Kaduna: Multiple suicide attacks on churches in northern Nigeria and subsequent rioting by Christian youths targeting Muslims killed at least 36 people on Sunday, officials said.
Bomb blasts struck three churches in the northern Kaduna state in the space of an hour, the latest in a string of Sunday attacks that has threatened to ignite wider sectarian strife across the divided country.
There was no immediate claim of responsibility for the bloodshed but the attacks were likely to be blamed on Boko Haram, an extremist group bent on creating an Islamic state and responsible for scores of recent bombings.
Officials put the state - which last year saw sectarian violence that left more than 600 people dead - under curfew for 24 hours "to assess the situation", banning Kaduna's seven million inhabitants from leaving their homes for a full day.
Suicide bombers attacked two churches in the city of Zaria and one in Kaduna City, killing at least 16 people, national police spokesman Frank Mba said in a statement.
After news of the blasts spread, Christian youths took to the main motorway that leads to the capital Abuja, attacking motorists who looked Muslim.
Christian mobs carrying machetes and clubs were also prowling the streets of Kaduna city, the Red Cross said.
"Aid workers accompanied by armed policemen have been combing the streets in the southern parts of the city picking dead bodies from reprisal attacks. So far we have recovered over 20 bodies," said a Red Cross official who requested anonymity.
Most were "burned to death beyond recognition," he added. An AFP reporter said he saw the bodies of 10 people killed by rioters at a morgue.
More than 100 people were injured in the day of violence, according to the National Emergency Management Agency.
The first blast struck ECWA Goodnews Church in the Wusasa area of Zaria city at 8:35 am. The second explosion went off 10 minutes later at the Christ the King Catholic church in Zaria's Sabongari area, a police statement said.
The third blast hit the Shalom Church in Kaduna city at 9:30, where a worshipper said he saw a bomber drive an explosives packed car into the church building.
"Right away the car exploded and killed a soldier and two private security guards guarding the church," Joseph Emmanuel told AFP.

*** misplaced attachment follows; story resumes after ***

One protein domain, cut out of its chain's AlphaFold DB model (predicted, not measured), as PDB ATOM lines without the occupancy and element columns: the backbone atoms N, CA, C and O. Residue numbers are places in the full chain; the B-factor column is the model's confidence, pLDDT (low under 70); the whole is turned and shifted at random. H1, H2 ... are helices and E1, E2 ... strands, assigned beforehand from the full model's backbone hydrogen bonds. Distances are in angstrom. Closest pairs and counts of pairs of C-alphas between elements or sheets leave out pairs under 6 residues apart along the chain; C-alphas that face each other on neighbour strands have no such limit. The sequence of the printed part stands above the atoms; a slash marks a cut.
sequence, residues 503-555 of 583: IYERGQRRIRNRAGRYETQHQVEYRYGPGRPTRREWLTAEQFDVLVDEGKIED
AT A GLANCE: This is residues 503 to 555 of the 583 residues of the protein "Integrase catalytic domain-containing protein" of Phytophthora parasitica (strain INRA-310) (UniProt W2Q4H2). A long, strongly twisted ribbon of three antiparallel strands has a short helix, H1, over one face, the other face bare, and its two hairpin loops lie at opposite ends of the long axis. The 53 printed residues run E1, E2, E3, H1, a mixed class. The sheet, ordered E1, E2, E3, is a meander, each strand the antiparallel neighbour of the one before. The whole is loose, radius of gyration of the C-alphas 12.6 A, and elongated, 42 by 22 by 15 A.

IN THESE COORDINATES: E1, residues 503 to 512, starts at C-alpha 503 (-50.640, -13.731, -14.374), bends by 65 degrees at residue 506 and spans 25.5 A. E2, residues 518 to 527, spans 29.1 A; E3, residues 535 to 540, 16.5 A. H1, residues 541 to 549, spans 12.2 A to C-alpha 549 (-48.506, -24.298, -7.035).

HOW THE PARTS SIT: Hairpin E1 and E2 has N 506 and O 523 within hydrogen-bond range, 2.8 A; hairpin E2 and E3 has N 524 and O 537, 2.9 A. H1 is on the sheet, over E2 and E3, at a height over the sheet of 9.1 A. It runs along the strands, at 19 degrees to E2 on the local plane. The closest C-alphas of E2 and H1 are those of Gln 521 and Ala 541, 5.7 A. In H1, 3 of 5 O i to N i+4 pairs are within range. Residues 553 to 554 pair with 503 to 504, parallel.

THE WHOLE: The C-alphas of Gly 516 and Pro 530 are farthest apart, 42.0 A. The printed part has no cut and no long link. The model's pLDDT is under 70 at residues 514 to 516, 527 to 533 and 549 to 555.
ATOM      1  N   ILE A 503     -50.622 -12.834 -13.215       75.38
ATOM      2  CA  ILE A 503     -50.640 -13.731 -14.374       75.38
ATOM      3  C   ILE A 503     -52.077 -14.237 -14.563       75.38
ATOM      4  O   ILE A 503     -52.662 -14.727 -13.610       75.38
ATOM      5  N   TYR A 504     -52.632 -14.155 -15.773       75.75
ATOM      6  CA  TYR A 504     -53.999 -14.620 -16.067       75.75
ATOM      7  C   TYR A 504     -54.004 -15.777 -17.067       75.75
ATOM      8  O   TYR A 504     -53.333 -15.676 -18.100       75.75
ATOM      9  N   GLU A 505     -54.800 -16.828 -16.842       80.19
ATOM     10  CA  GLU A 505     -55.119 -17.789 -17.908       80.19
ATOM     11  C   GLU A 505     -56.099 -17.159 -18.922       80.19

Emergency officials had also reported attacks on churches in Nassarawa and Barnawa in the south of the same state but police did not confirm them and the targets of the blasts remained unclear.
The violent response by Christian youth mobs that followed the attacks was termed "a momentary breakdown of law and order," in the police statement.
The police chief urged "criminal elements who have been carrying out campaigns of violence on innocent Nigerians and institutions to desist forthwith," in the statement issued from Abuja.
He also said a massive deployment of forces had been ordered across "every nook and cranny of the state."
One Kaduna resident said it was not safe to travel.
"I cancelled my trip to Abuja because of the huge number of rioters that have taken over the roads," the man told AFP.
The latest violence targeting Christians in Nigeria, Africa's most populous nation and top oil producer, was also condemned by the Vatican.
"The systematic character (of the attacks) on Sundays is horrible and unacceptable," and reveals "an absurd plan of hate" by extremist groups in northern Nigeria, Vatican spokesman Federico Lombardi told journalists.
Brutal sectarian violence gripped Kaduna state following elections last year, during which President Goodluck Jonathan, a southern Christian, won a fresh four-year term.
At least 180 were killed in Kaduna city and Zaria, while more than 500 people were slaughtered across several towns in the mainly Christian southern part of the state, according to Human Rights Watch. Most of the dead were Muslims.
The latest church blasts resembled those previously claimed by Boko Haram, responsible for more than 1,000 deaths since mid-2009.
The Islamist group has already this month claimed two attacks that struck churches during Sunday prayers, including a suicide blast in Bauchi state that left at least 15 dead.
Nigeria's population of 160 million is roughly divided between a mainly-Muslim north and predominantly Christian south.